40 days of action 

The news of the goings-on in D.C. is almost too much to handle. A steady stream of unqualified and shortsighted men and women rotate in and out of high-level government positions. We get rid of one and another pops up to take his or her place.

It appears more and more likely that the House chaplain was asked to resign by Speaker Paul Ryan in response to a prayer for the poor during the debate over the GOP tax bill. Meanwhile, the American people are lied to daily and the free press is constantly under attack by this administration. When comedian Michelle Wolf called the whole mess out at the White House Correspondents Dinner, suddenly there was a rush of journalists defending the chief liar and abuser, Press Secretary Sarah Huckabee Sanders. Why? Fear of losing access? Agency capture of the media? Stockholm syndrome?

Back home in our communities, certain politicians work hard to stoke fears that someone, such as an immigrant, a poor person, a teacher or someone out of work, might get one morsel of food, health care, pay, or another benefit they might not "deserve." We are abandoning and hurting entire groups of people as we race to see who can be the toughest on those who dare reach out for help in making their way. But instead of worrying about our public schools, teacher pay and insurance, and the plan to further cut taxes on the rich, we are focused on all the wrong things, such as making sure we have a Ten Commandment monument that can't be knocked down again or defending the honor of a well-paid, serial liar from a joke about her eye makeup. While we are worried about those who "punch up," we allow our government and president unfettered ability to "punch down." Where is our conscience?

Well, I bring you some good news. In all of this cruelty and carrying on, a group of people is bringing light into the world. And they need help. On May 13, 2018, 50 years after Dr. Martin Luther King Jr. launched the 1968 Poor People's Campaign, a nonpartisan coalition of people across the country, including here in Arkansas, are relaunching the campaign to, in their own words, "challenge the evils of systemic racism, poverty, the war economy, ecological devastation and the nation's distorted morality."

I know what you are thinking. Here's another group with another event I need to attend. I get it. Fatigue has set in. It's easier to tune out than to stay engaged. But I ask you, before you write off this group, to do some research on the man who is leading this new Poor People's Campaign. His name is Rev. Dr. William J. Barber II. His name is a mouthful, but his message is simple: We need a moral revival to save our country. And for those of you who cringe at the thought of joining up with anything involved with church, the religion behind this movement is reminiscent of the way the faith communities helped bring about the civil rights movement.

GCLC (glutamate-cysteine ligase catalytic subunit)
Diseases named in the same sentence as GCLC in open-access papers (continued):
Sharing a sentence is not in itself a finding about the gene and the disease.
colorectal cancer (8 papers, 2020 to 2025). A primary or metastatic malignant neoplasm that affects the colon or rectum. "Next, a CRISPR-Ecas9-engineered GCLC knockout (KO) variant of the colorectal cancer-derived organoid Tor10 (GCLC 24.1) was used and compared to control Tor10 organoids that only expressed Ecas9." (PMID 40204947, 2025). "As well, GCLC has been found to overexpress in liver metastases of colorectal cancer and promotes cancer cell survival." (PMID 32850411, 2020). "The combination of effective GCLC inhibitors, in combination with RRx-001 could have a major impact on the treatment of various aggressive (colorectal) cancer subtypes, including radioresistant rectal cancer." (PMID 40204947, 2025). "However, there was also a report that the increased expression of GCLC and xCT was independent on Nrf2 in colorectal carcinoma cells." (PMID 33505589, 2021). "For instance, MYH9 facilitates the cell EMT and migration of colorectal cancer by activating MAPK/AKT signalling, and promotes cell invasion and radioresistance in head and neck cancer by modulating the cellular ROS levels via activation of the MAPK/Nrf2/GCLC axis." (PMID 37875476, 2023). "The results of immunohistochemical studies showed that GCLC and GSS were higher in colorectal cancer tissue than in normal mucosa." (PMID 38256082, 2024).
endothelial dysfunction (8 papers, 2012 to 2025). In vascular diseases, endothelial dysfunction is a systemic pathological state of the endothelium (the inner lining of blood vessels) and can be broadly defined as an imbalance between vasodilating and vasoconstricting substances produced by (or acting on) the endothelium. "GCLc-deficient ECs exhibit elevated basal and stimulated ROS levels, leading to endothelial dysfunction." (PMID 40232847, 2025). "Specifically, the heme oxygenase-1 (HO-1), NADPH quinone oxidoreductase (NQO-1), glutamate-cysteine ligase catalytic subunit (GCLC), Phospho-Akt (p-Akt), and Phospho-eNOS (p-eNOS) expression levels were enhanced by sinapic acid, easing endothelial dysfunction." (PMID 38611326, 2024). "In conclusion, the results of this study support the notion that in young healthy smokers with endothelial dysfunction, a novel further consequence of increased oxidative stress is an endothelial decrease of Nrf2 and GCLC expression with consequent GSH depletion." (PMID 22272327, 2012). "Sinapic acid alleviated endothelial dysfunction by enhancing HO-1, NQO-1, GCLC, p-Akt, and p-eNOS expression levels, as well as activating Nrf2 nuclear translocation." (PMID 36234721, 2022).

Launching on Mother's Day, the group plans 40 days of nonviolent direct action. There will be protests on Mondays in Little Rock, similar to the Moral Monday movement Barber used so effectively in North Carolina to help defeat regressive legislation, and other opportunities to engage throughout the state.

Keep in mind, the movement in North Carolina started small. Fewer than 20 people showed up for the first event. But, five years later, the group had 80,000 strong attending a rally. Hundreds, sometimes thousands, are often arrested after taking part in nonviolent civil disobedience. Watching the poor and elderly being led away in cuffs while singing protest songs is a powerful scene. And I'm convinced more drastic action is the way to go. Letters and phone calls won't change hearts and policy. People will bring about change. (A bit of a disclaimer: I recently started volunteering for the legal committee of the Arkansas Poor People's Campaign, but I take no credit for any of the good work being done by the volunteers across Arkansas.)

So, in a country where we care more about what Kanye West says about President Trump than we do about the lack of clean water in Flint, Mich., there is a group whose message of change and reform rings true. Look up the Arkansas Poor People's Campaign on Facebook or online. Since all types of politicians are quick to quote King even while they support policies such as a strict voter ID law, raising rent on the poor and destroying our public schools, maybe if enough people show up during these 40 days of action, they will begin to take his words to heart, especially what he says about the Poor People's Campaign of his day coming "to call attention to the gulf between promise and fulfillment; to make the invisible visible."


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